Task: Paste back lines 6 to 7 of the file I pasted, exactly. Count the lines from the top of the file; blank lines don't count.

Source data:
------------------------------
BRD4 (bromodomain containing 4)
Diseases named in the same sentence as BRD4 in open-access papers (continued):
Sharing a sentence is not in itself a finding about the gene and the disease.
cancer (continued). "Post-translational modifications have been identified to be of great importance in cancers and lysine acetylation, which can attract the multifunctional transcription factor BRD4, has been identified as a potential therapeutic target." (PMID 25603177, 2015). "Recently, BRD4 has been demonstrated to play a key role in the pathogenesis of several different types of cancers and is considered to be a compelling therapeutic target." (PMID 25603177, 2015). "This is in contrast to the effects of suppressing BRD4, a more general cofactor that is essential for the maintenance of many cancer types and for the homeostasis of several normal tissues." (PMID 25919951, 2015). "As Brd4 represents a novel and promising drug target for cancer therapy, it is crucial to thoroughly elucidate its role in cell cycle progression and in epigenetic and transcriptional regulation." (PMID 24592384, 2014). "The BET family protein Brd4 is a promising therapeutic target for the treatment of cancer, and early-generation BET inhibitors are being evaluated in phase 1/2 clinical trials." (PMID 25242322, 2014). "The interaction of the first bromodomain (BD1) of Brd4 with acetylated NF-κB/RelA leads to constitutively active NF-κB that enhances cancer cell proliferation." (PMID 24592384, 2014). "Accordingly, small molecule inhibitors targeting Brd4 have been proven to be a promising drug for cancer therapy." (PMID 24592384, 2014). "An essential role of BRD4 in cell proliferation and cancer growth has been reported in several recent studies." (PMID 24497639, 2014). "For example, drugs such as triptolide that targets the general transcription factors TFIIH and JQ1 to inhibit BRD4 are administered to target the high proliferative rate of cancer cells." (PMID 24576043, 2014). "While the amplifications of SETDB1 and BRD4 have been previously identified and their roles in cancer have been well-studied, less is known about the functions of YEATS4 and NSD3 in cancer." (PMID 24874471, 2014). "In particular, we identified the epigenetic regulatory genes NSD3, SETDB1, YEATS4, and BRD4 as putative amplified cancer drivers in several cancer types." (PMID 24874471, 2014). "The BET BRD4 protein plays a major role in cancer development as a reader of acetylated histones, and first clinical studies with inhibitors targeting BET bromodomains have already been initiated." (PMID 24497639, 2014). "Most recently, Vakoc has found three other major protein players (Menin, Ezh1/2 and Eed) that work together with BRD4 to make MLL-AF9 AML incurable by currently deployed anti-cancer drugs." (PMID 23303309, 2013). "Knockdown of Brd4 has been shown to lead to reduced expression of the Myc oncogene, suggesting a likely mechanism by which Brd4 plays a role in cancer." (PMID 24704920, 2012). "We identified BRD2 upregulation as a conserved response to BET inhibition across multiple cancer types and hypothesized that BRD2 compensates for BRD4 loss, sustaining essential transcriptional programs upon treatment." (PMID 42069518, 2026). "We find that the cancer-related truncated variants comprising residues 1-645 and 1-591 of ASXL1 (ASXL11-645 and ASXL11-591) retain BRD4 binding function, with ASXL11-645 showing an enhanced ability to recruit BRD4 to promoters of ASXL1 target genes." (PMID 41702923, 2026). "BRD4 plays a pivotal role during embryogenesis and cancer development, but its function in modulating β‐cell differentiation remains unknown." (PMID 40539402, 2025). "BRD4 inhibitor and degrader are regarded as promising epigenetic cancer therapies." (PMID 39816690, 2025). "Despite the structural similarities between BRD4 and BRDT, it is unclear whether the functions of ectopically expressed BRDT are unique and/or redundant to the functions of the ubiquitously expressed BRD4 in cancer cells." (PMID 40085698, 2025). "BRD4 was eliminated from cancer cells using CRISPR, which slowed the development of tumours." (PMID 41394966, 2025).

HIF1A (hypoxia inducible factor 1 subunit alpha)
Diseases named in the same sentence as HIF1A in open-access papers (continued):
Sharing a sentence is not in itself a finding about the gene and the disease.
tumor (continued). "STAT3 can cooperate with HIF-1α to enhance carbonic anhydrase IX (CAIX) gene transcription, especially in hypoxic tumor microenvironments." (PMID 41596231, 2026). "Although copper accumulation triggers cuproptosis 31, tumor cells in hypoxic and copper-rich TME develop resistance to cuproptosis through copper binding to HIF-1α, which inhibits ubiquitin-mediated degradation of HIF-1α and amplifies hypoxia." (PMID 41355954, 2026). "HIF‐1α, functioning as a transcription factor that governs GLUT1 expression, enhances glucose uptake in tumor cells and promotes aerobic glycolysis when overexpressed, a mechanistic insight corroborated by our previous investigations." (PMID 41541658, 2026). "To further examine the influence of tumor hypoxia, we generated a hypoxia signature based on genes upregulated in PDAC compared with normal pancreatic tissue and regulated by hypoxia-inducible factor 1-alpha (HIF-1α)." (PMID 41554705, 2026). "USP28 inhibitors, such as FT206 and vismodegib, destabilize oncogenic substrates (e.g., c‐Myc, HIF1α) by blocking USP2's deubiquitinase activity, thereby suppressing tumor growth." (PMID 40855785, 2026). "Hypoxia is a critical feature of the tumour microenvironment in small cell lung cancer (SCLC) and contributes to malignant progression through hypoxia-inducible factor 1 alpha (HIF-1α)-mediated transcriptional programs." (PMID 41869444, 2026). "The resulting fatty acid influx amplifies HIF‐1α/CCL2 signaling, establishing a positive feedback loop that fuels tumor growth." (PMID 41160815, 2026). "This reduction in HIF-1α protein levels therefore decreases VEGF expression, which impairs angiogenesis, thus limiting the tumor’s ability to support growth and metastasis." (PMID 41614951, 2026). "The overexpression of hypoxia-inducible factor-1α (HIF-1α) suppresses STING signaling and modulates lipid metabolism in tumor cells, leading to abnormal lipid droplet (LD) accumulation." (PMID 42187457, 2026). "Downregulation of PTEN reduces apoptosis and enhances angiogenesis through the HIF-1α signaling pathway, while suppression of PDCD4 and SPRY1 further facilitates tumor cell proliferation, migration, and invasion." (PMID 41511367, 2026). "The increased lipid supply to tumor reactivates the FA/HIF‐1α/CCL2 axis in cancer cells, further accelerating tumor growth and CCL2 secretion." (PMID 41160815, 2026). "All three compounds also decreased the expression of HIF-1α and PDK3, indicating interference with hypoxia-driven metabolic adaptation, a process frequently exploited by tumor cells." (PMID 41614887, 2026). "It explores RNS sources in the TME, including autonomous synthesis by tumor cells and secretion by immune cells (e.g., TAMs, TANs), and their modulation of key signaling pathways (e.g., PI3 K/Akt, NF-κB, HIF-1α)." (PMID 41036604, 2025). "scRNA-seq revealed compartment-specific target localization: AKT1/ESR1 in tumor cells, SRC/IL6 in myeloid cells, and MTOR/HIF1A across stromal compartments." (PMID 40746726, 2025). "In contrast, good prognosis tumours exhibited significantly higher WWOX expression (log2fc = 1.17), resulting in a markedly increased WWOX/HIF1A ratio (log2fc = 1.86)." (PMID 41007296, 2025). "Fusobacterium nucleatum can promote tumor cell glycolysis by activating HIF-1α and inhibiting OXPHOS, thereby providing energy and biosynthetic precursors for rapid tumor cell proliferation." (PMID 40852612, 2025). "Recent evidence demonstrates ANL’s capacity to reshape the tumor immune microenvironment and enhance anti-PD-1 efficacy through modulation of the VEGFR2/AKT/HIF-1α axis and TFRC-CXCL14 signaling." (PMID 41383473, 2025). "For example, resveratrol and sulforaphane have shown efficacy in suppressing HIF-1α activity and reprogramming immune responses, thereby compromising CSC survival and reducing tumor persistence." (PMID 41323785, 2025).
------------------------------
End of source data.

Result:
Diseases named in the same sentence as HIF1A in open-access papers (continued):
Sharing a sentence is not in itself a finding about the gene and the disease.